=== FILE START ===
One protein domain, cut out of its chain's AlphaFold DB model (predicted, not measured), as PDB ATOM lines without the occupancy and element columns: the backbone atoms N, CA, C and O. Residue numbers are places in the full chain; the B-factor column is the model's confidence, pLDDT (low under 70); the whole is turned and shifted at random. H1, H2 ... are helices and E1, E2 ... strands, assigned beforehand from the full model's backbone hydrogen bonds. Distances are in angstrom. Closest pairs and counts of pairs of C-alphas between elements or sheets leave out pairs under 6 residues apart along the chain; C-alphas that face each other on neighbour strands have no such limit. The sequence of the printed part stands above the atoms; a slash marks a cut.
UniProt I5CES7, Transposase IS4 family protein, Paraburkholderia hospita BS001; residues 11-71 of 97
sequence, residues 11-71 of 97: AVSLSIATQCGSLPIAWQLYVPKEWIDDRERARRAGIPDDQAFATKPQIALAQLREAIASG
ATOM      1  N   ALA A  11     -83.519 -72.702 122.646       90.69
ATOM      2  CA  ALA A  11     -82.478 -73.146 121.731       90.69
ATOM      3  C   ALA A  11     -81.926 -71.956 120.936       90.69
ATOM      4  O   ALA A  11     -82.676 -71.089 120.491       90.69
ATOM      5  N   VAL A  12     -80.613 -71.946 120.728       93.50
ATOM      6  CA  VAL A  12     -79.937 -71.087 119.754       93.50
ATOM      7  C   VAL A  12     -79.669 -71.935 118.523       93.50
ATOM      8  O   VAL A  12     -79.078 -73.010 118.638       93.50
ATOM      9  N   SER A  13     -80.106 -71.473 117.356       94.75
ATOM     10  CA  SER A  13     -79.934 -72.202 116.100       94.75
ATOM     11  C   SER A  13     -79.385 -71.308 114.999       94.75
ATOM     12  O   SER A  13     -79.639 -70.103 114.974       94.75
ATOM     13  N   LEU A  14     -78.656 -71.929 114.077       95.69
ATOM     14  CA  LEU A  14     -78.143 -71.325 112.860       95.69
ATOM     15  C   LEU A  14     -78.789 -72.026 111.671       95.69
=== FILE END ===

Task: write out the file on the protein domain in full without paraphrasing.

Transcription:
One protein domain, cut out of its chain's AlphaFold DB model (predicted, not measured), as PDB ATOM lines without the occupancy and element columns: the backbone atoms N, CA, C and O. Residue numbers are places in the full chain; the B-factor column is the model's confidence, pLDDT (low under 70); the whole is turned and shifted at random. H1, H2 ... are helices and E1, E2 ... strands, assigned beforehand from the full model's backbone hydrogen bonds. Distances are in angstrom. Closest pairs and counts of pairs of C-alphas between elements or sheets leave out pairs under 6 residues apart along the chain; C-alphas that face each other on neighbour strands have no such limit. The sequence of the printed part stands above the atoms; a slash marks a cut.
UniProt I5CES7, Transposase IS4 family protein, Paraburkholderia hospita BS001; residues 11-71 of 97
sequence, residues 11-71 of 97: AVSLSIATQCGSLPIAWQLYVPKEWIDDRERARRAGIPDDQAFATKPQIALAQLREAIASG
ATOM      1  N   ALA A  11     -83.519 -72.702 122.646       90.69
ATOM      2  CA  ALA A  11     -82.478 -73.146 121.731       90.69
ATOM      3  C   ALA A  11     -81.926 -71.956 120.936       90.69
ATOM      4  O   ALA A  11     -82.676 -71.089 120.491       90.69
ATOM      5  N   VAL A  12     -80.613 -71.946 120.728       93.50
ATOM      6  CA  VAL A  12     -79.937 -71.087 119.754       93.50
ATOM      7  C   VAL A  12     -79.669 -71.935 118.523       93.50
ATOM      8  O   VAL A  12     -79.078 -73.010 118.638       93.50
ATOM      9  N   SER A  13     -80.106 -71.473 117.356       94.75
ATOM     10  CA  SER A  13     -79.934 -72.202 116.100       94.75
ATOM     11  C   SER A  13     -79.385 -71.308 114.999       94.75
ATOM     12  O   SER A  13     -79.639 -70.103 114.974       94.75
ATOM     13  N   LEU A  14     -78.656 -71.929 114.077       95.69
ATOM     14  CA  LEU A  14     -78.143 -71.325 112.860       95.69
ATOM     15  C   LEU A  14     -78.789 -72.026 111.671       95.69